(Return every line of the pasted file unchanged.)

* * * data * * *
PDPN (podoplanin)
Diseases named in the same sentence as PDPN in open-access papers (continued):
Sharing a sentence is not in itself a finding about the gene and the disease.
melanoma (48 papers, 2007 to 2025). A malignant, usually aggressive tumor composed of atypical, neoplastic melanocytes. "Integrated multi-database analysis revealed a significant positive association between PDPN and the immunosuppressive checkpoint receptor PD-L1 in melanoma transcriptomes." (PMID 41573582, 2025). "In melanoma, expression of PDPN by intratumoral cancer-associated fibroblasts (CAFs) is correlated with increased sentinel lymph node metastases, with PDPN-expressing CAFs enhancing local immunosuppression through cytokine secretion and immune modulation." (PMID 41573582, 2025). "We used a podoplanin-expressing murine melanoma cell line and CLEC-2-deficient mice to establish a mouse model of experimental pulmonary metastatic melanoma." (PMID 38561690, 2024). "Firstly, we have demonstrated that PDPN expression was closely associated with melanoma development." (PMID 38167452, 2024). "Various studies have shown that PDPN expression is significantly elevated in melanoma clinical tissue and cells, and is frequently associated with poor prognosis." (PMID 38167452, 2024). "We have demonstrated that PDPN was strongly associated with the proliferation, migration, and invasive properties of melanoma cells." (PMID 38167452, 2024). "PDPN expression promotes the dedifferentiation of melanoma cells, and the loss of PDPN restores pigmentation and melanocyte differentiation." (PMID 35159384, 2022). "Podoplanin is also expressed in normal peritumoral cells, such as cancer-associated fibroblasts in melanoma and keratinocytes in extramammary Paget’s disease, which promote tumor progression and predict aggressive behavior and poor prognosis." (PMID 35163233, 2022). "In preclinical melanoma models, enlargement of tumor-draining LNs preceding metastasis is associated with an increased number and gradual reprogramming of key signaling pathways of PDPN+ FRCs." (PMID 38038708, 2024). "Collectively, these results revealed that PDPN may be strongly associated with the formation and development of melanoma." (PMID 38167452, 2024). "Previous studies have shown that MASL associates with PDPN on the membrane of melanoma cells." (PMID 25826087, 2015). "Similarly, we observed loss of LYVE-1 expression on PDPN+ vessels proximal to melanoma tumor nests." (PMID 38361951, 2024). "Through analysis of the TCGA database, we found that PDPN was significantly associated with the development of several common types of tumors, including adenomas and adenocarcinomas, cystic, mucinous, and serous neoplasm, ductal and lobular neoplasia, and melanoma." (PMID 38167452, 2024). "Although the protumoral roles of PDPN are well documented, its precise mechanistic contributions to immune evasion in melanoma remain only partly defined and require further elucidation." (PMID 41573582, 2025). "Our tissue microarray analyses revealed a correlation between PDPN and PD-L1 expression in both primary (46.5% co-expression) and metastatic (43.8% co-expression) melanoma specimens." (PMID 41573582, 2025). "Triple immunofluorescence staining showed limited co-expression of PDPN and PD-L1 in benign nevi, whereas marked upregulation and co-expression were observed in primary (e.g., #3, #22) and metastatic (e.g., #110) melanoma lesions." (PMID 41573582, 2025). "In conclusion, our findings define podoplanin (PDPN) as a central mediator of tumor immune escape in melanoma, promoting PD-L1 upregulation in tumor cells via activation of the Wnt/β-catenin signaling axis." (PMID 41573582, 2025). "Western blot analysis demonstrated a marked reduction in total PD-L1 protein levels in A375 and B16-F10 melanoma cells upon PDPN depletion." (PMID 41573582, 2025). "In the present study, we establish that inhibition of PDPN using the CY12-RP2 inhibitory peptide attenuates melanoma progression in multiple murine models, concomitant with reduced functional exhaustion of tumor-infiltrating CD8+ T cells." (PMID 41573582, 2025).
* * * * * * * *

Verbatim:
PDPN (podoplanin)
Diseases named in the same sentence as PDPN in open-access papers (continued):
Sharing a sentence is not in itself a finding about the gene and the disease.
melanoma (48 papers, 2007 to 2025). A malignant, usually aggressive tumor composed of atypical, neoplastic melanocytes. "Integrated multi-database analysis revealed a significant positive association between PDPN and the immunosuppressive checkpoint receptor PD-L1 in melanoma transcriptomes." (PMID 41573582, 2025). "In melanoma, expression of PDPN by intratumoral cancer-associated fibroblasts (CAFs) is correlated with increased sentinel lymph node metastases, with PDPN-expressing CAFs enhancing local immunosuppression through cytokine secretion and immune modulation." (PMID 41573582, 2025). "We used a podoplanin-expressing murine melanoma cell line and CLEC-2-deficient mice to establish a mouse model of experimental pulmonary metastatic melanoma." (PMID 38561690, 2024). "Firstly, we have demonstrated that PDPN expression was closely associated with melanoma development." (PMID 38167452, 2024). "Various studies have shown that PDPN expression is significantly elevated in melanoma clinical tissue and cells, and is frequently associated with poor prognosis." (PMID 38167452, 2024). "We have demonstrated that PDPN was strongly associated with the proliferation, migration, and invasive properties of melanoma cells." (PMID 38167452, 2024). "PDPN expression promotes the dedifferentiation of melanoma cells, and the loss of PDPN restores pigmentation and melanocyte differentiation." (PMID 35159384, 2022). "Podoplanin is also expressed in normal peritumoral cells, such as cancer-associated fibroblasts in melanoma and keratinocytes in extramammary Paget’s disease, which promote tumor progression and predict aggressive behavior and poor prognosis." (PMID 35163233, 2022). "In preclinical melanoma models, enlargement of tumor-draining LNs preceding metastasis is associated with an increased number and gradual reprogramming of key signaling pathways of PDPN+ FRCs." (PMID 38038708, 2024). "Collectively, these results revealed that PDPN may be strongly associated with the formation and development of melanoma." (PMID 38167452, 2024). "Previous studies have shown that MASL associates with PDPN on the membrane of melanoma cells." (PMID 25826087, 2015). "Similarly, we observed loss of LYVE-1 expression on PDPN+ vessels proximal to melanoma tumor nests." (PMID 38361951, 2024). "Through analysis of the TCGA database, we found that PDPN was significantly associated with the development of several common types of tumors, including adenomas and adenocarcinomas, cystic, mucinous, and serous neoplasm, ductal and lobular neoplasia, and melanoma." (PMID 38167452, 2024). "Although the protumoral roles of PDPN are well documented, its precise mechanistic contributions to immune evasion in melanoma remain only partly defined and require further elucidation." (PMID 41573582, 2025). "Our tissue microarray analyses revealed a correlation between PDPN and PD-L1 expression in both primary (46.5% co-expression) and metastatic (43.8% co-expression) melanoma specimens." (PMID 41573582, 2025). "Triple immunofluorescence staining showed limited co-expression of PDPN and PD-L1 in benign nevi, whereas marked upregulation and co-expression were observed in primary (e.g., #3, #22) and metastatic (e.g., #110) melanoma lesions." (PMID 41573582, 2025). "In conclusion, our findings define podoplanin (PDPN) as a central mediator of tumor immune escape in melanoma, promoting PD-L1 upregulation in tumor cells via activation of the Wnt/β-catenin signaling axis." (PMID 41573582, 2025). "Western blot analysis demonstrated a marked reduction in total PD-L1 protein levels in A375 and B16-F10 melanoma cells upon PDPN depletion." (PMID 41573582, 2025). "In the present study, we establish that inhibition of PDPN using the CY12-RP2 inhibitory peptide attenuates melanoma progression in multiple murine models, concomitant with reduced functional exhaustion of tumor-infiltrating CD8+ T cells." (PMID 41573582, 2025).